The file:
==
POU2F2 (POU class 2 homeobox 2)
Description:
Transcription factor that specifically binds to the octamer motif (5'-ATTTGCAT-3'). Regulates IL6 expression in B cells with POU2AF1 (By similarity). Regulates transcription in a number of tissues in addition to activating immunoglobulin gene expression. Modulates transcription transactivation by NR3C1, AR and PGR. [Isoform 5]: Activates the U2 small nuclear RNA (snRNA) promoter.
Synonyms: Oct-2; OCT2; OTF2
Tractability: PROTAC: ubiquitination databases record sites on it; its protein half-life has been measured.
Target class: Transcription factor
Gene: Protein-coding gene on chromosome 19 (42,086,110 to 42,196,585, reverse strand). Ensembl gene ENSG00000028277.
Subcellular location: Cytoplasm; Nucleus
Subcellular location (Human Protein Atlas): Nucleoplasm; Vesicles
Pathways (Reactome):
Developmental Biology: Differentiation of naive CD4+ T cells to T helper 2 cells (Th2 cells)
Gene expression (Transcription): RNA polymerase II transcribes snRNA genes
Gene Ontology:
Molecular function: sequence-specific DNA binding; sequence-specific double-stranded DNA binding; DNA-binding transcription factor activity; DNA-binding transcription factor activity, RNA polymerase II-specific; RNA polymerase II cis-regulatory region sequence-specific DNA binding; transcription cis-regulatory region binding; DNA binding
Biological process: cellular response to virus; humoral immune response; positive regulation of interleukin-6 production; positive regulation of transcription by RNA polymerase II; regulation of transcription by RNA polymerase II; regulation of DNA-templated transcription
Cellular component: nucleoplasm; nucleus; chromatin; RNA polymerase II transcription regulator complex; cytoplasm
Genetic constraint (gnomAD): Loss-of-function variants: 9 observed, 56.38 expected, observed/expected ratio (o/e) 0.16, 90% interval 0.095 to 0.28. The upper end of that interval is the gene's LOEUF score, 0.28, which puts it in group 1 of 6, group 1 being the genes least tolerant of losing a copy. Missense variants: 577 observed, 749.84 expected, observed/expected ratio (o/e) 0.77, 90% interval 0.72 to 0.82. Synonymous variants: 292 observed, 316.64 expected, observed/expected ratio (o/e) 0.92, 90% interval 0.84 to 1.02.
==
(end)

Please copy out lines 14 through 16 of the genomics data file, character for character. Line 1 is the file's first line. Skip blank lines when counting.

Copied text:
Molecular function: sequence-specific DNA binding; sequence-specific double-stranded DNA binding; DNA-binding transcription factor activity; DNA-binding transcription factor activity, RNA polymerase II-specific; RNA polymerase II cis-regulatory region sequence-specific DNA binding; transcription cis-regulatory region binding; DNA binding
Biological process: cellular response to virus; humoral immune response; positive regulation of interleukin-6 production; positive regulation of transcription by RNA polymerase II; regulation of transcription by RNA polymerase II; regulation of DNA-templated transcription
Cellular component: nucleoplasm; nucleus; chromatin; RNA polymerase II transcription regulator complex; cytoplasm